4 Ways Bank Marketers Can Use SEC’s Customer Review Rule

The SEC's changed marketing rules, now fully implemented, allow financial institutions to leverage customer reviews in their marketing efforts. Here's how banks and credit unions can take advantage of the opportunity to optimize their online reputations.
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Customer reviews are a critical factor in the way businesses market themselves online, serving as important trust signals for consumers and search engines alike. But archaic regulations prohibited financial institutions from leveraging this crucial tool for years.

That changed when the SEC finalized significant revisions to its advertising regulations for the first time since the modern internet was invented — meaning that financial institutions can now confidently leverage customer testimonials and endorsements in their marketing efforts. While the changes took effect in mid 2021, enforcement was only set to begin by Nov. 4, 2022. (the Morgan Lewis law firm provided a detailed recap of the rules, from an investment advisor perspective.)

It’s hard to overstate how significant this change is. Nearly three-quarters of insurance customers, for example, report that reviews are “very” or “somewhat” important in their journey to purchase insurance. Feedonomics estimated 88% of consumers trust online reviews as much as personal recommendations.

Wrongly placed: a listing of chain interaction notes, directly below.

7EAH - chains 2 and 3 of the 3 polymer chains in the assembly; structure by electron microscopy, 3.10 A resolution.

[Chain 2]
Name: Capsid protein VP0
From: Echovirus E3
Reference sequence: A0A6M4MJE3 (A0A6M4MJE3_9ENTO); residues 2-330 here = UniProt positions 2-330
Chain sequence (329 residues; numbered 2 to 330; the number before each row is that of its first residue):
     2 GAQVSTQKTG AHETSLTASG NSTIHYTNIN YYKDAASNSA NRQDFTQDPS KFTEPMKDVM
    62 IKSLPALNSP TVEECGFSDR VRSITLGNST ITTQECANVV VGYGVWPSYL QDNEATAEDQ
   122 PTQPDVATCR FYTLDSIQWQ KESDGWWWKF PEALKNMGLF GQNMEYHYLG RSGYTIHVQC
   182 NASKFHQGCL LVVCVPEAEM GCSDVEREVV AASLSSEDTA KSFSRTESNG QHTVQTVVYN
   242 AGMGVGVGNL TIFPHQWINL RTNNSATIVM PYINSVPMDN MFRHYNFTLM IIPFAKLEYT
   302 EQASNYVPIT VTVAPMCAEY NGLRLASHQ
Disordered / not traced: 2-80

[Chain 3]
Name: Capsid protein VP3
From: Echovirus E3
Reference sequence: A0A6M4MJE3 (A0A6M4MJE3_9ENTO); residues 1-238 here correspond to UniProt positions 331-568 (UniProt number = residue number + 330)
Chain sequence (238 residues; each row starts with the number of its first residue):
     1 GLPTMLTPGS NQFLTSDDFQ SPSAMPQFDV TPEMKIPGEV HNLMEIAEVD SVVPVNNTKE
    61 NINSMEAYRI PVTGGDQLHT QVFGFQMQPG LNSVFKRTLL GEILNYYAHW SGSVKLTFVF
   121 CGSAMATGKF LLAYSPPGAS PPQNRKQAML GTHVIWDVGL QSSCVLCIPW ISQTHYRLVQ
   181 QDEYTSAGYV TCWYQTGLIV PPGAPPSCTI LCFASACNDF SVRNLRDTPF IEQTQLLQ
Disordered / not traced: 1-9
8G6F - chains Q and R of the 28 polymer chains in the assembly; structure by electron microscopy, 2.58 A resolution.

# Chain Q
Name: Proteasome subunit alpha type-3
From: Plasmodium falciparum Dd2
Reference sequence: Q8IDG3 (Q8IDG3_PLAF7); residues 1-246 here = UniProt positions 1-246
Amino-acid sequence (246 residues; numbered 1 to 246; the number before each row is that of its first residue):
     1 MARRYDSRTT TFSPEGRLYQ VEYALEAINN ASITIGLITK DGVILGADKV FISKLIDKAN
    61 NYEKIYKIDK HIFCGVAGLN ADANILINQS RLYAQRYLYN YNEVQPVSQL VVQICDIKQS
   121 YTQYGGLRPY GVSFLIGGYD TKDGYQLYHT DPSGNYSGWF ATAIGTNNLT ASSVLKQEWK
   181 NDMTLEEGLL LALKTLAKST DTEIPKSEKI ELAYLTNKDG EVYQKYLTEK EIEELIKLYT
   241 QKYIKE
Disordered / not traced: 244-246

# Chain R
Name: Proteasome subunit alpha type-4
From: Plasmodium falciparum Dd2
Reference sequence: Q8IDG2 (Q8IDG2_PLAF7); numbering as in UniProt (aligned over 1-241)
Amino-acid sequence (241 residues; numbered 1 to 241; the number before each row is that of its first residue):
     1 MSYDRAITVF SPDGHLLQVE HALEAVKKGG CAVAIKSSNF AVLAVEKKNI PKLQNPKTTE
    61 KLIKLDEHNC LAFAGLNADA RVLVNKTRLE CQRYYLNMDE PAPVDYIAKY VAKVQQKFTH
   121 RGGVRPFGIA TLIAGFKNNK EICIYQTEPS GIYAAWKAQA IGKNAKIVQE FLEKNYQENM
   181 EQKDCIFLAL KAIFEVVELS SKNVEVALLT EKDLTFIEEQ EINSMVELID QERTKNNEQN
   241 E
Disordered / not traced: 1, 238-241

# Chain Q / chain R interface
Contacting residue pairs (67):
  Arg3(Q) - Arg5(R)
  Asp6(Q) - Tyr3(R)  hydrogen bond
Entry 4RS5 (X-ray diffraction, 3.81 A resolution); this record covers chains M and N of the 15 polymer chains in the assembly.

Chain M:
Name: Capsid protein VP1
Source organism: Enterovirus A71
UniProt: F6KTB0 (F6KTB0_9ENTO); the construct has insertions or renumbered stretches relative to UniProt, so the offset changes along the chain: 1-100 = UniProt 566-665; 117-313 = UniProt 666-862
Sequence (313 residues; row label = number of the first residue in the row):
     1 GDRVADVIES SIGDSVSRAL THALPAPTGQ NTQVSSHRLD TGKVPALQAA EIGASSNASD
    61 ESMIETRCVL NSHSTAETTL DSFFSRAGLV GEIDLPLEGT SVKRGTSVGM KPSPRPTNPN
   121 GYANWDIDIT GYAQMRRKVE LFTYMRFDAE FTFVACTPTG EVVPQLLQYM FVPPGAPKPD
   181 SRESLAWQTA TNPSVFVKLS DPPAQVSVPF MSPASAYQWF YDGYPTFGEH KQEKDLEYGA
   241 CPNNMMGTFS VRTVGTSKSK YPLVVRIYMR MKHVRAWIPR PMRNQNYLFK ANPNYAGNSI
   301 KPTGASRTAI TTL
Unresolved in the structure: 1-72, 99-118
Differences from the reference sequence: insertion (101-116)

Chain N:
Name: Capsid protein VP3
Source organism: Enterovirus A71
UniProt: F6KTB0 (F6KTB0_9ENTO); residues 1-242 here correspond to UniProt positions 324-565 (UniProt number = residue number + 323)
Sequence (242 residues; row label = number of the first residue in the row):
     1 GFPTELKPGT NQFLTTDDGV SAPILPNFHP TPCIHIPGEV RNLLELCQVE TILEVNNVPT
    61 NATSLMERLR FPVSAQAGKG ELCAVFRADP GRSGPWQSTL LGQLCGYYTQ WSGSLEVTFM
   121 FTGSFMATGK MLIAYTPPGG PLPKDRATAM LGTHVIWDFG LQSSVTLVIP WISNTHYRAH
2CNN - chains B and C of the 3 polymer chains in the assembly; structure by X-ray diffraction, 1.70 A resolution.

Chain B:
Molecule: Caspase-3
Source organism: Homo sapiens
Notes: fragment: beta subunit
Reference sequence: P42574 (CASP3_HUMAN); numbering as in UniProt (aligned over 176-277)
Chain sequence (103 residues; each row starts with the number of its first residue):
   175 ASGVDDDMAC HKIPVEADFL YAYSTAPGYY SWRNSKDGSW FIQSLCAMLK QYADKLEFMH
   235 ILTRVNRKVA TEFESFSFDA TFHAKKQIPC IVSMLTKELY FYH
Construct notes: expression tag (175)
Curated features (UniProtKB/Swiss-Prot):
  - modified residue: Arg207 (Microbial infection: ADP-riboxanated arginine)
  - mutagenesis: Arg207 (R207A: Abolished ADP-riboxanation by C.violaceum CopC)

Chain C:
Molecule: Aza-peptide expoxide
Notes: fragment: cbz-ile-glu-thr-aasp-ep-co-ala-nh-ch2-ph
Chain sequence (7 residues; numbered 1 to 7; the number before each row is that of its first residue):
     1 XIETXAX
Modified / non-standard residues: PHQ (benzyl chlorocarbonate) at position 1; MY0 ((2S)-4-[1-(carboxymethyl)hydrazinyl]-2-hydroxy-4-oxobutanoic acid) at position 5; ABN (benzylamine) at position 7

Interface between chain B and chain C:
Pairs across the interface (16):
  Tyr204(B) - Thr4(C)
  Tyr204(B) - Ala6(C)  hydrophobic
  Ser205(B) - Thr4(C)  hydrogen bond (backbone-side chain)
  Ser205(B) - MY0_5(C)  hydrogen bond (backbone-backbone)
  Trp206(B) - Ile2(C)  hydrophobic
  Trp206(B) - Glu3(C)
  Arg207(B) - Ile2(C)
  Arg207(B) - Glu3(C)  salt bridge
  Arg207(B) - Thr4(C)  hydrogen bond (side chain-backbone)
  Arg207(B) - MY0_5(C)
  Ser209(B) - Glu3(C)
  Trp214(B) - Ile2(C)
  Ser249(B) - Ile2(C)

So how can financial institution marketers ensure they’re taking advantage of this opportunity while remaining compliant with the new regulations? Here are four steps to take.

1. Actively Monitor and Analyze Reviews

Financial marketers will need to stay current on reviews — or what the SEC refers to as “testimonials and endorsements” — on multiple formats. Reviewers can leave their testimonial on owned properties like your website, or scatter them in the walled gardens of third-party platforms like Google, Facebook, or Yelp.

Users can review multiple types of the customer experience as well, including a specific branch, an individual financial professional (like a loan officer, financial advisor, or business banker), a specific product (like a credit card or investment tool), or the brand as a whole.

Needless to say, that’s a lot of information for an organization to keep up with. But monitoring and analyzing this disparate information is critical to making it actionable.